Comparing speech within universities to speech within the broader polity is also instructive in other ways. Whittington argues that opposition by Jeffersonians to the Sedition Act of 1798 contributed to establishing the proposition that government should not restrict controversial political speech because of its alleged falsity or harmfulness. I agree with Whittington that opposition to the Sedition Act by Thomas Jefferson and others contributed to establishing and reinforcing ideals of limited governmental power in relation to political speech generally and political dissent in particular. But it is noteworthy that in his draft of what became the Kentucky Resolutions of 1798, Jefferson (1798) linked his arguments against restrictions on speech by the U.S. government to a premise that “all lawful powers respecting the same did of right remain, & were reserved, to the states or the people: that thus was manifested their determination to retain to themselves the right of judging how far the licentiousness of speech and of the press may be abridged without lessening their useful freedom, and how far those abuses which cannot be separated from their use should be tolerated rather than the use be destroyed.” In short, Jefferson argued that states, but not the U.S. government, had authority to restrict speech.

Arguments that the U.S. government had no authority to restrict speech eventually became untenable, and thus by the early twentieth century it was widely taken for granted that some restrictions on speech by not only the states but also the U.S. government were valid. In this context, in his dissent in ABRAMS V. UNITED STATES (1919), Justice Holmes invoked the metaphor of a “free trade in ideas” in “the competition of the market” to criticize the enforcement of the Espionage Act of 1917, as amended by the Sedition Act of 1918, against Russian immigrants who opposed U.S. involvement in World War I. I agree with Whittington that this metaphor and its underlying logic support a relatively expansive view of free speech and a limited view of governmental power to restrict it. But in this same dissent, Holmes affirmed his position in SCHENCK V. UNITED STATES (1919), announced earlier that year, that the U.S. government could legitimately prosecute an individual for speech that allegedly created “a clear and present danger” of interfering with the U.S. government’s exercise of its legitimate wartime powers. In line with Holmes’ view (in a broad sense), judges and others in the modern era, whether rightly or wrongly, have generally taken a position that both the states and the U.S. government may legitimately restrict some forms of speech, at least in some contexts. As a result, the judicially secured “market” or “marketplace” of ideas has never, in practice, been open to all speech.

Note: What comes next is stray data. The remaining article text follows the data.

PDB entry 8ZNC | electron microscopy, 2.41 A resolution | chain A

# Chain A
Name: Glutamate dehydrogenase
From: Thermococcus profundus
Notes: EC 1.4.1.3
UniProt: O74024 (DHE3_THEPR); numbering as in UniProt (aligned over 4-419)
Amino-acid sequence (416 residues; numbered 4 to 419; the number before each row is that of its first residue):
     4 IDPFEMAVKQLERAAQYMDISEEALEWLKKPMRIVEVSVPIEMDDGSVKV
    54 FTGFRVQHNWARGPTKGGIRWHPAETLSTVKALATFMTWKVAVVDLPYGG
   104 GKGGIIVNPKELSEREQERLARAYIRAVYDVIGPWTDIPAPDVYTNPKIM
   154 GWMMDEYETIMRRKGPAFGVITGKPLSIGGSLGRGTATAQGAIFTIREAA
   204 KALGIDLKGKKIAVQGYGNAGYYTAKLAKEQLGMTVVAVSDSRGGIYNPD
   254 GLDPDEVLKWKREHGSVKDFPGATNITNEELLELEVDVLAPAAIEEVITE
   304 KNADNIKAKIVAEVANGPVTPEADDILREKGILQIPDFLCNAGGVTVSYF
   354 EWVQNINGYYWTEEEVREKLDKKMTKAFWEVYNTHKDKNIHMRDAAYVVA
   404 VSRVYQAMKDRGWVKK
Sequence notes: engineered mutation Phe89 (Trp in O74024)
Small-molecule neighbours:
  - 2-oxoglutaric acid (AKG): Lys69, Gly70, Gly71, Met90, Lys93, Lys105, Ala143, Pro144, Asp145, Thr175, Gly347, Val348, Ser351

Whittington largely brackets this issue of what coercive authority institutions of national and state governance may legitimately exercise in order to restrict speech within universities, along with parallel issues of university governing authority in relation to speech and other forms of expression. SPEAK FREELY argues solidly that speech has great value within universities and that universities should not restrict speech based on dogma or orthodoxy. Understandably considering its primary focus, this book offers less sustained analysis of what reasons (as distinct from enforcing dogma or orthodoxy) university administrators, faculty, and staff may invoke to limit speech or variants of speech (such as expressive conduct) within these institutions. Whittington seems to assume, for example, that universities may ban speech that amounts to harassment. How else may universities restrict speech and other forms of expression [*39] consistently with the First Amendment and other applicable laws as well as “internal” rules and policies designed to protect speech and otherwise promote the university’s multi-faceted mission? When do rights of free speech not apply, when do valid university policies preempt speech, and when should speech preempt otherwise valid university policies?

Not surprisingly, we are in the midst of an outpouring of books, articles, blog posts, and other forms of commentary on speech within colleges and universities. A number of works focus on legal guarantees, such as the First Amendment, and explore how these guarantees apply on university and college campuses or may be extended to them, while others offer a variety of “internal” perspectives toward speech within these institutions. Both on its own and in conjunction with these related works, SPEAK FREELY offers distinctive and valuable timely contributions to thinking about the importance of speech both within universities and within society at large. I therefore enthusiastically recommend this book to a wide readership.


Jefferson, Thomas. 1798. “Jefferson’s Draft of the Kentucky Resolutions of 1798, before 4 Oct. 1798.” In THE PAPERS OF THOMAS JEFFERSON 30: 536-43. Princeton: Princeton University Press, 2003. Reprinted at https://jeffersonpapers.princeton.edu/selected-documents/jefferson%E2%80%99s-draft (last accessed March 25, 2019).

Trump, Donald J. 2019. “Improving Free Inquiry, Transparency, and Accountability at Colleges and Universities.” Executive Order No. 13864 (March 21, 2019). 84 Fed. Reg. 11401. https://www.federalregister.gov/documents/2019/03/26/2019-05934/improving-free-inquiry-transparency-and-accountability-at-colleges-and-universities (last accessed March 26, 2019).


ABRAMS V. UNITED STATES, 250 U.S. 616 (1919).

SCHENCK V. UNITED STATES, 249 U.S. 47 (1919).

© Copyright 2019 by author, Wayne D. Moore.